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History of the Supreme Court (part 1): The Least Dangerous Branch?

Eric Daniels

Presented at: OCON 2011

Date: Jul 02, 2011

Alexander Hamilton famously described the judiciary as the “least dangerous” branch of government. Most Founding Fathers viewed the Supreme Court as a great bulwark of liberty against encroachments of power. The Supreme Court, however, has not always fully protected liberty, and has at times been openly antagonistic to it.

This course, the first in a series, surveys the broad history of the Supreme Court in the United States from its creation in 1789 to the infamous Dred Scott decision. It illustrates how the judiciary has functioned in our republic, and examines how it might have functioned better. By explaining the dominant trends in the Supreme Court, its characteristic mode of reasoning and interpretation, and the major results during each period, this course illuminates the importance of the Court in American life.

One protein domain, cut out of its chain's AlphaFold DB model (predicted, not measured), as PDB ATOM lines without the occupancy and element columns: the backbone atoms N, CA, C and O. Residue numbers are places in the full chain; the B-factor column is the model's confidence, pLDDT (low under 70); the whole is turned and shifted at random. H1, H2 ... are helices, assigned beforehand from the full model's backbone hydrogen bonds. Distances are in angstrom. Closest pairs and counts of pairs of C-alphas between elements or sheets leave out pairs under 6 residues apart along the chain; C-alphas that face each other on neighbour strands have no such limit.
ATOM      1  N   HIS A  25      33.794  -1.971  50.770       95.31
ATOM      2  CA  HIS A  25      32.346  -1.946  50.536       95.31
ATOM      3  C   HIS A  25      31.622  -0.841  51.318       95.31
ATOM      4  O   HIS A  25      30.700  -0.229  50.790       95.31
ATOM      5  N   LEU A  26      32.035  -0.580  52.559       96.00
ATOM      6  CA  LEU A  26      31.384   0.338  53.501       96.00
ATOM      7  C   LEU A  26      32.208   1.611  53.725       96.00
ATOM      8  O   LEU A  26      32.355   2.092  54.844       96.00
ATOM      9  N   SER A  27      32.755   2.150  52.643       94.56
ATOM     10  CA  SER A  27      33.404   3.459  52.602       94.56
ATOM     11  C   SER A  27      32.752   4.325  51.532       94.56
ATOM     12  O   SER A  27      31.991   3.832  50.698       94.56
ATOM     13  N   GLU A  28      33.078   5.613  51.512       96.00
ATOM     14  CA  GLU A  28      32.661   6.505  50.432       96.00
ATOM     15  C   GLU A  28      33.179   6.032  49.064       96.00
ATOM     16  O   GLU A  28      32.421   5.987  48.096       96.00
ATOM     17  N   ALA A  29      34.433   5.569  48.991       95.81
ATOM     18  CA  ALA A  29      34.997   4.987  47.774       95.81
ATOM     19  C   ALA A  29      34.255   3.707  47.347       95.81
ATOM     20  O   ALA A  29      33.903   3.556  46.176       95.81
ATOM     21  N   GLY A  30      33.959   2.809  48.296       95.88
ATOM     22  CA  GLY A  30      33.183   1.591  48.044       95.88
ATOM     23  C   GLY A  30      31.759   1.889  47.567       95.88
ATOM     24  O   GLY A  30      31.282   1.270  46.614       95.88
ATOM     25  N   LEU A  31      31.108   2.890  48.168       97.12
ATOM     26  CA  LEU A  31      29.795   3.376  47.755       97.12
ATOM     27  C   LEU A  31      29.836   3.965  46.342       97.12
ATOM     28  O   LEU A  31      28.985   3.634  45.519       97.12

Parts: 3

Handout: none